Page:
Discounts For Co-Workers

Decorating By Alwayzmakincake Updated 9 Mar 2012 , 5:00pm by carmijok

Alwayzmakincake Posted 9 Mar 2012 , 2:55pm
post #1 of 7

Okay, so I have a new co-worker who wants me to make her a cake. I just bought CakeBoss software and have checked the prices in my area. I'm making her a 6-in BC cake with Fondant and Gumpaste accents. I am charging $2.50 per serving and an extra $1.00 per serving for accents. So cake should cost $42.00. I am VERY bad at feeling bad to charge people I know. AND as of yesterday it was my last day of work and I'm taking a break for a while, so I'm not working with her anymore.

I was thinking 20% discount. Is that too much? I want her to order from me in the future, too. AND she has a lot of friends.

What do you all think?


6 replies
bobwonderbuns Posted 9 Mar 2012 , 3:13pm
post #2 of 7

Give her a MINIMAL discount and don't let them tell you "if you give me a discount, I'll recommend you to ALL my friends." That is THE OLDEST trick in the book! It also implies you are desperate for work -- which leaves you at their mercy! If you don't value your work, nobody else will either. And trust me, they will ALL tell you "if you give me a discount, I'll recommend you to ALL my friends..." So now you're discounting to the entire world and hence, if everyone is getting a discount, then nobody really is, are they??? Not to mention the fact that there is NO GUARANTEE you will EVER hear from either them or their friends again. I had Mrs. "I want a 6-foot tall wedding cake and I don't want to pay for it" tell me "if you give me a discount (translation: free) I'll tell ALL my friends about you and I know a LOT of people." Sorry lady, no bucky, no cakey! icon_twisted.gif And guess what -- she played ball MY way AND I got lots of referrals from that wedding. HA! icon_lol.gif

Oh, I will add, I did give discounts when I first started out and was very quickly abused by the customer, which put the kabosh on that! However, I did find a few people who said "Oh no, I'll be happy to pay full price for that cake -- it's clearly worth it!" So yes, they are out there!!! icon_lol.gif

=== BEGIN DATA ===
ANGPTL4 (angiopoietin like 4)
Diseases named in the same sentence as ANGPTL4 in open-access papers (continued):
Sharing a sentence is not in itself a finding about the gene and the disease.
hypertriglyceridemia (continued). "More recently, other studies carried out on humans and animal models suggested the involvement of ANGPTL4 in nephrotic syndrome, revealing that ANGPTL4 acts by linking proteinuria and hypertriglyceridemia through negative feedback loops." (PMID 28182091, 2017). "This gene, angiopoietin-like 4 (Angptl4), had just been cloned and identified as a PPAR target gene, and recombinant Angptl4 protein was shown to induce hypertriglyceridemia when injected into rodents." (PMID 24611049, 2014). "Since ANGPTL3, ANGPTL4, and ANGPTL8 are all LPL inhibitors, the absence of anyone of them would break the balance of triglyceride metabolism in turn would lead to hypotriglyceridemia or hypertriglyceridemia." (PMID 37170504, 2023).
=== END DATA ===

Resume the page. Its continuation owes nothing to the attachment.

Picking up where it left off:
TexasSugar Posted 9 Mar 2012 , 4:29pm
post #3 of 7

Why do you feel the need to give her a discount?

Debbye27 Posted 9 Mar 2012 , 4:46pm
post #4 of 7

I wouldn't discount either, why do you feel bad for charging for your work? (I say that but I did too in the beginning) How long is this cake going to take you, and how much effort is going to go in it? Definitely more the $42 worth! If she feels that is too much then she can get the cake elsewhere- she knows she can get a cheaper priced, lessor quality cake from a local grocery store.
If your cake is pretty, and tastes great- she'll order from you in the future, her friends probably will, too. Not based on price, based on quality. Dont' stress on your 'high' prices - $42 isn't that much for a good quality cake. If you start giving discounts to coworkers, friends, will never end and you will feel like you're being taken advantage of. When I go to my friend for a haircut- I pay full price, and tip well- cause I like her! I don't expect discounts- I expect quality!

dinascakes Posted 9 Mar 2012 , 4:54pm
post #5 of 7

I agree with everyone's comments. Value your work and time, and the customer's will too!

Alwayzmakincake Posted 9 Mar 2012 , 4:56pm
post #6 of 7

You are right. I'm going to charge her with no discount.

carmijok Posted 9 Mar 2012 , 5:00pm
post #7 of 7

Fill out an invoice that shows the original cost to be $50...but give her a 10% new customer discount and charge her $45. Three dollars shouldn't make that much difference. Plus you'll be able to establish your prices early. Offering a 10% discount for NEW customers gets you out of the friend/co-worker mindset that thinks that will be the going price for all their orders. And even if you decide to extend that courtesy, you'll be within your original prices anyway! Just a thought.

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